The “Trail of Flames” Tour – 1/3 of New Bern’s Population was destroyed by the “Great Fire of 1922”


Some New Bern residents may not even know about the “Trail of Flames” left by the Great Fire of 1922.

I’m one of many who didn’t know much about the Great Fire and the massive destruction that left a third of the City of New Bern’s population homeless. Thanks to Mrs. Mary Peterkin for providing me with documents that outline the events and history of this devastating day that would be instrumental in changing and restructuring the City of New Bern.

On December 1, 1922, a fire began at Rowland Lumber Company, the largest lumber company in North Carolina. They were located where Maola Milk resides today. Although the Rowland Lumber Company was outside “City of New Bern” limits, the City’s Fire Department responded, leaving no reserve firefighters behind in case of emergency.

To add to the day’s tragic events, most of the firefighters were on their way to Raleigh for the Eastern North Carolina State Championship Football Game between New Bern High School and Sanford.

An hour later, a fire started in the chimney of a small house on Kilmarnock Street near the Five Point Intersection in Uptown New Bern. By the time the City’s firefighters responded, it was too late! The 70 mile per hour winds were moving east towards the Neuse River.

Cedar Grove Cemetery saved the rest of the City from becoming engulfed in flames. Once the fire hit George Street, the winds spread the fire North and West. Fire victims found refuge in Cedar Grove and Greenwood Cemeteries because they were secluded from the fires.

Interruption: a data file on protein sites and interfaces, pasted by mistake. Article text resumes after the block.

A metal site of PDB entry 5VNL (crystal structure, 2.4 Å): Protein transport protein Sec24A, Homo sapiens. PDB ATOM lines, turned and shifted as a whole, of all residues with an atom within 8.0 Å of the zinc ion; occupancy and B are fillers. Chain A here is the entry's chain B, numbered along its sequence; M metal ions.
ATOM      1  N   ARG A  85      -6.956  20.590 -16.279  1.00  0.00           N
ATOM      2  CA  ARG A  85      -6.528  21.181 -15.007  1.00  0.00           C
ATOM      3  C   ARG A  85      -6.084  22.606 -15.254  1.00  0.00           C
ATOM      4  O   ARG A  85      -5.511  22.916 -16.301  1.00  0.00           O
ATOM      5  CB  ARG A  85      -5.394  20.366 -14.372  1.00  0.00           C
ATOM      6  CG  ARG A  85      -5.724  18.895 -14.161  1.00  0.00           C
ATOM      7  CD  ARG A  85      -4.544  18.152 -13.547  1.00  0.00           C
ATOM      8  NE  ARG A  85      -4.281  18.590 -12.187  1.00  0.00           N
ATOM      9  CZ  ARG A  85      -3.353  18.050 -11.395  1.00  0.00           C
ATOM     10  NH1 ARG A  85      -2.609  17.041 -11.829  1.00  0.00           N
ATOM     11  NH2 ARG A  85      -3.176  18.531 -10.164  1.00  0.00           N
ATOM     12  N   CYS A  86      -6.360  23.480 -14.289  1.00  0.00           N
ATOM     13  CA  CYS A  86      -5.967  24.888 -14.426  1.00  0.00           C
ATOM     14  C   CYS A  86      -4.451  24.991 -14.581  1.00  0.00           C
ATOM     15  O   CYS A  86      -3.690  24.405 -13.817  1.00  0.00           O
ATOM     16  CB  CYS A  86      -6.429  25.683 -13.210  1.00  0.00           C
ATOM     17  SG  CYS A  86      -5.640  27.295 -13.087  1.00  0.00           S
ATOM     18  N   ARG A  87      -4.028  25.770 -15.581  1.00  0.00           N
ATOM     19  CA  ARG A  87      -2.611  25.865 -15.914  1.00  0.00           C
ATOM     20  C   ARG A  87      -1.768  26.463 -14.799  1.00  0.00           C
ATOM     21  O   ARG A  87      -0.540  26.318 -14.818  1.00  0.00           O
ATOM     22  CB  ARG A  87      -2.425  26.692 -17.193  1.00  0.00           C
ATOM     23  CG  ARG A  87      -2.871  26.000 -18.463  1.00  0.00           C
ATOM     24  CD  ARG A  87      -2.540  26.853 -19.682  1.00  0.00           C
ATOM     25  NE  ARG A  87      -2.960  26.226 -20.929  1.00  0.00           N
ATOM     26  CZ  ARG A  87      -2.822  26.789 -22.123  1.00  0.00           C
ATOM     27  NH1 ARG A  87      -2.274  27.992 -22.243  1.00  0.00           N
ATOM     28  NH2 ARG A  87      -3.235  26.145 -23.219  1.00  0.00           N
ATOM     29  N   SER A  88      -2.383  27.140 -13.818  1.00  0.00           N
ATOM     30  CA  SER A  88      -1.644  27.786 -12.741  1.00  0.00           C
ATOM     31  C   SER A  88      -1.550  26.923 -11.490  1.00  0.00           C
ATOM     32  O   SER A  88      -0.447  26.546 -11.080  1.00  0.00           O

Over 3,000 people were left homeless and 40 City blocks were destroyed, black families were the majority of residents affected by this tragic day.

Fort Bragg sent 1,000 tents and the American Red Cross stood up operations on December 12th and “Tent City” was named as the place where homeless families lived in the hot and cold elements for two long years.

It’s been said that certain City Leaders viewed the fire as an opportunity to take over the land owned or leased to African Americans. Maybe this is why they called it the “Great Fire” versus the worst disaster in New Bern’s History.

Today, the Uptown Business and Professional Association (UB&PA) has created a Trail of Flames Tour. The tour stalled during recent construction on Broad Street, but they are working out the logistics and establishing community partnerships to enhance the Trail of Flames Tour.

Please contact the Uptown Business and Professional Association to schedule a tour at 252-288-5716.

The information was published with the assistance of the UB&PA, specifically, documentation provided by Mrs. Mary Peterkin, “as you know Uptown is a 501 (c) (3) organization and continues to search for more information on this fire and black firefighters who were present during the early 1900’s. Contributions to help in this endeavor can be sent to Uptown Business & Professional Association – P. O. Box 14182, New Bern, NC 28561.”

 

Wendy Card

2 thoughts on “The “Trail of Flames” Tour – 1/3 of New Bern’s Population was destroyed by the “Great Fire of 1922”

  1. Historical Sugar Hill, New York (Yvette Porter Moore) says:
  2. New Bern Now says: